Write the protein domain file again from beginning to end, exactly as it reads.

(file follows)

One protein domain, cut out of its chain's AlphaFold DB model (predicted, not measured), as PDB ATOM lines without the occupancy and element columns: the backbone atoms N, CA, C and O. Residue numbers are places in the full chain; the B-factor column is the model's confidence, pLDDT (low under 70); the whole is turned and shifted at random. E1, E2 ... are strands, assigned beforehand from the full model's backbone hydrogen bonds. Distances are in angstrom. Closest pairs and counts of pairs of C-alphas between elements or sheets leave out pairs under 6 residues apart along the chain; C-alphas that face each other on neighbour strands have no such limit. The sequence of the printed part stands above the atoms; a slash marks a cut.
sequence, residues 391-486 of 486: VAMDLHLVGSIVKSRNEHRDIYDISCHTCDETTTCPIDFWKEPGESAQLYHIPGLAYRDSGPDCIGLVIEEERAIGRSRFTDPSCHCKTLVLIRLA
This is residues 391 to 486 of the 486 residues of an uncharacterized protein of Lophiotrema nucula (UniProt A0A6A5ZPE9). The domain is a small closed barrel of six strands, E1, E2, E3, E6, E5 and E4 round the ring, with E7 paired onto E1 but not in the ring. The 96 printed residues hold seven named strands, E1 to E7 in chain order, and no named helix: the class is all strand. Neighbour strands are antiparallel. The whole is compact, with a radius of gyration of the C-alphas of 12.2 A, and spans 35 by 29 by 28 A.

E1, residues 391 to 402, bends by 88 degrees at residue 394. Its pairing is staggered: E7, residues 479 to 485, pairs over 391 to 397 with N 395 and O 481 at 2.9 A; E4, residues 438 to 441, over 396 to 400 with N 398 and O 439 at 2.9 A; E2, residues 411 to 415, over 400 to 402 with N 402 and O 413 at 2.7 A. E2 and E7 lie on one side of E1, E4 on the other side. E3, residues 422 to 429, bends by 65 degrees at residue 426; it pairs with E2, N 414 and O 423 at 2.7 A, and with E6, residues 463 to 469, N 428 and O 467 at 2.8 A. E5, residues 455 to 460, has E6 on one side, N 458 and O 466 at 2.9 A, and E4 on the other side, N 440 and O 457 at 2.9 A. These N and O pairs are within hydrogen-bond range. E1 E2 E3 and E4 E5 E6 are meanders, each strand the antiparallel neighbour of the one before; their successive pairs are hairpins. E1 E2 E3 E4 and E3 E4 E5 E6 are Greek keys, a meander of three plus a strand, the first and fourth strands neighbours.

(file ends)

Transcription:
One protein domain, cut out of its chain's AlphaFold DB model (predicted, not measured), as PDB ATOM lines without the occupancy and element columns: the backbone atoms N, CA, C and O. Residue numbers are places in the full chain; the B-factor column is the model's confidence, pLDDT (low under 70); the whole is turned and shifted at random. E1, E2 ... are strands, assigned beforehand from the full model's backbone hydrogen bonds. Distances are in angstrom. Closest pairs and counts of pairs of C-alphas between elements or sheets leave out pairs under 6 residues apart along the chain; C-alphas that face each other on neighbour strands have no such limit. The sequence of the printed part stands above the atoms; a slash marks a cut.
sequence, residues 391-486 of 486: VAMDLHLVGSIVKSRNEHRDIYDISCHTCDETTTCPIDFWKEPGESAQLYHIPGLAYRDSGPDCIGLVIEEERAIGRSRFTDPSCHCKTLVLIRLA
This is residues 391 to 486 of the 486 residues of an uncharacterized protein of Lophiotrema nucula (UniProt A0A6A5ZPE9). The domain is a small closed barrel of six strands, E1, E2, E3, E6, E5 and E4 round the ring, with E7 paired onto E1 but not in the ring. The 96 printed residues hold seven named strands, E1 to E7 in chain order, and no named helix: the class is all strand. Neighbour strands are antiparallel. The whole is compact, with a radius of gyration of the C-alphas of 12.2 A, and spans 35 by 29 by 28 A.

E1, residues 391 to 402, bends by 88 degrees at residue 394. Its pairing is staggered: E7, residues 479 to 485, pairs over 391 to 397 with N 395 and O 481 at 2.9 A; E4, residues 438 to 441, over 396 to 400 with N 398 and O 439 at 2.9 A; E2, residues 411 to 415, over 400 to 402 with N 402 and O 413 at 2.7 A. E2 and E7 lie on one side of E1, E4 on the other side. E3, residues 422 to 429, bends by 65 degrees at residue 426; it pairs with E2, N 414 and O 423 at 2.7 A, and with E6, residues 463 to 469, N 428 and O 467 at 2.8 A. E5, residues 455 to 460, has E6 on one side, N 458 and O 466 at 2.9 A, and E4 on the other side, N 440 and O 457 at 2.9 A. These N and O pairs are within hydrogen-bond range. E1 E2 E3 and E4 E5 E6 are meanders, each strand the antiparallel neighbour of the one before; their successive pairs are hairpins. E1 E2 E3 E4 and E3 E4 E5 E6 are Greek keys, a meander of three plus a strand, the first and fourth strands neighbours.